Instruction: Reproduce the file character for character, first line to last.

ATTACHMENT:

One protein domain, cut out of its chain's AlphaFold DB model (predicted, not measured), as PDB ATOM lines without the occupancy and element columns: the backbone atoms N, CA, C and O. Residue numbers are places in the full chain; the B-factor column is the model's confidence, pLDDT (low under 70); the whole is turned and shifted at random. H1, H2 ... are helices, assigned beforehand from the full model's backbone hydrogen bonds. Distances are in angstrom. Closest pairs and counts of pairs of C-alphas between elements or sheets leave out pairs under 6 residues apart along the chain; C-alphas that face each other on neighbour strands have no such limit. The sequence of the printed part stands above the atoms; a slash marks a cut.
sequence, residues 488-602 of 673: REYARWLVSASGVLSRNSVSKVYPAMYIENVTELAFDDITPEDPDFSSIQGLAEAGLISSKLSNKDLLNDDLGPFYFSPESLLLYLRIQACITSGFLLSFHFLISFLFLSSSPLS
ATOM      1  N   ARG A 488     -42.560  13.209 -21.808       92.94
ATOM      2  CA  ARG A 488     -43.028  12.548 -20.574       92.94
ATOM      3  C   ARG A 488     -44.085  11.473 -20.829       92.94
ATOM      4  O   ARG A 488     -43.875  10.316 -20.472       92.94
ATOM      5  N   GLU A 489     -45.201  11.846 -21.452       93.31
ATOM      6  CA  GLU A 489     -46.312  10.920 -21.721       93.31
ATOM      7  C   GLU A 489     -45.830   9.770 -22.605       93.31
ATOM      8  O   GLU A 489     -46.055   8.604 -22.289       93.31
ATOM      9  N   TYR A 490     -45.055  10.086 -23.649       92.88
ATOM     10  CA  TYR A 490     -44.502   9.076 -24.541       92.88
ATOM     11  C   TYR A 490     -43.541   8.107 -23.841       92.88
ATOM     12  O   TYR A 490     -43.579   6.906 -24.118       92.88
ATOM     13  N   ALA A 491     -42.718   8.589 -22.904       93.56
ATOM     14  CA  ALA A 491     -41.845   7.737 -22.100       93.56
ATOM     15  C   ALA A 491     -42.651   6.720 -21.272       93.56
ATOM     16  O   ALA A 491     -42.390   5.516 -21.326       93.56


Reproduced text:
One protein domain, cut out of its chain's AlphaFold DB model (predicted, not measured), as PDB ATOM lines without the occupancy and element columns: the backbone atoms N, CA, C and O. Residue numbers are places in the full chain; the B-factor column is the model's confidence, pLDDT (low under 70); the whole is turned and shifted at random. H1, H2 ... are helices, assigned beforehand from the full model's backbone hydrogen bonds. Distances are in angstrom. Closest pairs and counts of pairs of C-alphas between elements or sheets leave out pairs under 6 residues apart along the chain; C-alphas that face each other on neighbour strands have no such limit. The sequence of the printed part stands above the atoms; a slash marks a cut.
sequence, residues 488-602 of 673: REYARWLVSASGVLSRNSVSKVYPAMYIENVTELAFDDITPEDPDFSSIQGLAEAGLISSKLSNKDLLNDDLGPFYFSPESLLLYLRIQACITSGFLLSFHFLISFLFLSSSPLS
ATOM      1  N   ARG A 488     -42.560  13.209 -21.808       92.94
ATOM      2  CA  ARG A 488     -43.028  12.548 -20.574       92.94
ATOM      3  C   ARG A 488     -44.085  11.473 -20.829       92.94
ATOM      4  O   ARG A 488     -43.875  10.316 -20.472       92.94
ATOM      5  N   GLU A 489     -45.201  11.846 -21.452       93.31
ATOM      6  CA  GLU A 489     -46.312  10.920 -21.721       93.31
ATOM      7  C   GLU A 489     -45.830   9.770 -22.605       93.31
ATOM      8  O   GLU A 489     -46.055   8.604 -22.289       93.31
ATOM      9  N   TYR A 490     -45.055  10.086 -23.649       92.88
ATOM     10  CA  TYR A 490     -44.502   9.076 -24.541       92.88
ATOM     11  C   TYR A 490     -43.541   8.107 -23.841       92.88
ATOM     12  O   TYR A 490     -43.579   6.906 -24.118       92.88
ATOM     13  N   ALA A 491     -42.718   8.589 -22.904       93.56
ATOM     14  CA  ALA A 491     -41.845   7.737 -22.100       93.56
ATOM     15  C   ALA A 491     -42.651   6.720 -21.272       93.56
ATOM     16  O   ALA A 491     -42.390   5.516 -21.326       93.56